Paul Kingsnorth writes in the most recent issue of Orion, “I ask myself: what, at this moment in history, would not be a waste of my time?” It’s part of a long essay, worth the read. (Kingsnorth’s answers to that question are: withdrawing, preserving non-human life, getting one’s hands dirty, insisting that nature has a value beyond utility, and building refuges.)
What would not be a waste of my time?
What are my answers to this question? I think in ways both dramatic and subtle, I’ve been making my way towards answering this, with a rapid crescendo of late. There are looming shapes in the fog, sudden moments of bright insight, bewildering doubts, and precious few solid bits of rock to stand on.
The question seems to be the same as What is my purpose? What am I here for, in the time that remains? So now what?
There is everything I’ve done in my life up to this point, every identity I’ve ever claimed. I can picture it as a sort of curriculum vitae writ large, including all the stuff you’re not supposed to include, every personal detail. It would be easier to whip out that document and say, “Here, this is who I am, this is what I do,” and present it to some great Hiring Manager in the sky, and await an assignment. Except I think it doesn’t work that way, at all.
Kingsnorth writes about the value of withdrawing:
If you do this, a lot of people will call you a “defeatist” or a “doomer,” or claim you are “burnt out.” They will tell you that you have an obligation to work for climate justice or world peace or the end of bad things everywhere, and that “fighting” is always better than “quitting.” Ignore them, and take part in a very ancient practical and spiritual tradition: withdrawing from the fray. Withdraw not with cynicism, but with a questing mind. Withdraw so that you can allow yourself to sit back quietly and feel, intuit, work out what is right for you and what nature might need from you. Withdraw because refusing to help the machine advance—refusing to tighten the ratchet further—is a deeply moral position. Withdraw because action is not always more effective than inaction. Withdraw to examine your worldview: the cosmology, the paradigm, the assumptions, the direction of travel. All real change starts with withdrawal.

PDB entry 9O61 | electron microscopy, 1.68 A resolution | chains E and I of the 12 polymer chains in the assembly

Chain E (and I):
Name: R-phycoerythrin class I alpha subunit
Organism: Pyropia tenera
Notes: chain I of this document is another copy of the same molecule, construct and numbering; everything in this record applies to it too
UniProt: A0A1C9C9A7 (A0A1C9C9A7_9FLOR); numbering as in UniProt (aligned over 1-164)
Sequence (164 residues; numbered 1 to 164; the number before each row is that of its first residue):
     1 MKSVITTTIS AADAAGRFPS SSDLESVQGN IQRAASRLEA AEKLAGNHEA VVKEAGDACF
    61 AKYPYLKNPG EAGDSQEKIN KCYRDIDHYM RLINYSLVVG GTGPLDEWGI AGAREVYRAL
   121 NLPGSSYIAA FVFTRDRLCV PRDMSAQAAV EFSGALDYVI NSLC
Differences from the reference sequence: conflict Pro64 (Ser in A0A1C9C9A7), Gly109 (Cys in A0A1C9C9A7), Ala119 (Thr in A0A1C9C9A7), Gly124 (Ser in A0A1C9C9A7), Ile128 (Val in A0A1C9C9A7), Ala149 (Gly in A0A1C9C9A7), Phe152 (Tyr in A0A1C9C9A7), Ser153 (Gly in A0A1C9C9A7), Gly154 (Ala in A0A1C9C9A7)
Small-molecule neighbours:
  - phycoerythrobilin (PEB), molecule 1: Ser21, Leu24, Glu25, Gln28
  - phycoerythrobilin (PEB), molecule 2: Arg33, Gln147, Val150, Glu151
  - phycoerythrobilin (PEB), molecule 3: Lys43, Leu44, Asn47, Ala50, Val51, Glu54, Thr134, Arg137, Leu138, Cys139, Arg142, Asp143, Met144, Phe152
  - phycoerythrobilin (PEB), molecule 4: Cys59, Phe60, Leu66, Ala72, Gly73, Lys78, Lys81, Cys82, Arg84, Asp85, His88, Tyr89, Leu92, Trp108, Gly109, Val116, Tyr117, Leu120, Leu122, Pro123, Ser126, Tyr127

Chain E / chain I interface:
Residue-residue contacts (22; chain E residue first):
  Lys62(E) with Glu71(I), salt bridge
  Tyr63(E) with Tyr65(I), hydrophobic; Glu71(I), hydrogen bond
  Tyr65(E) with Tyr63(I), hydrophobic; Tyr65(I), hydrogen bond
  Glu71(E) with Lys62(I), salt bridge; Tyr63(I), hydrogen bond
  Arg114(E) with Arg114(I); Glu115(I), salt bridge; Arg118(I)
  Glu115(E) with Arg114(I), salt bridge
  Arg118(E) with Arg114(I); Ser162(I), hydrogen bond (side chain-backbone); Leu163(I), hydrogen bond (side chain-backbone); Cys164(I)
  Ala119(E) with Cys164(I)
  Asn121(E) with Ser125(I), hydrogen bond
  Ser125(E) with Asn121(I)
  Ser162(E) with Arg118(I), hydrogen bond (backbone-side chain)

This is where I’m at. I haven’t been very quiet about it, though. Maybe I need to shut the fuck up. Is it time for me to do that?
One thing I’m noting about Kingsnorth’s responses about what to do is that he seems to leave out an aspect that feels core to my being: a need for being relational. This would seem to be in direct contradiction with the need to withdraw. Can I do both? I feel like I’m trying to do both. I’m trying to get space and perspective, radically reorienting my vision, going right up to the edge of my awareness, past any sense of comfort or safety. This is not even close to remaining in the flow of “normal” life; it feels utterly necessary to discern what to do next. But equally important, it seems I’m meant to engage in dialogue, whether that’s in person, through writing and receiving feedback, or even through startling visions. The idea of squirreling myself away in some hideout doesn’t seem quite right. Yes, I desperately need to feel my way forward, and I cannot do this by myself.
I ask for your help. I’m deeply thankful for the help that has already been offered. I need still more. I’m ready to help you, too, ready to give everything that it’s possible for me to give. I can’t do this in some ethereal, cerebral way. Let me do it this way, as described by poet Mary Oliver: Let the soft animal of your body love what it loves.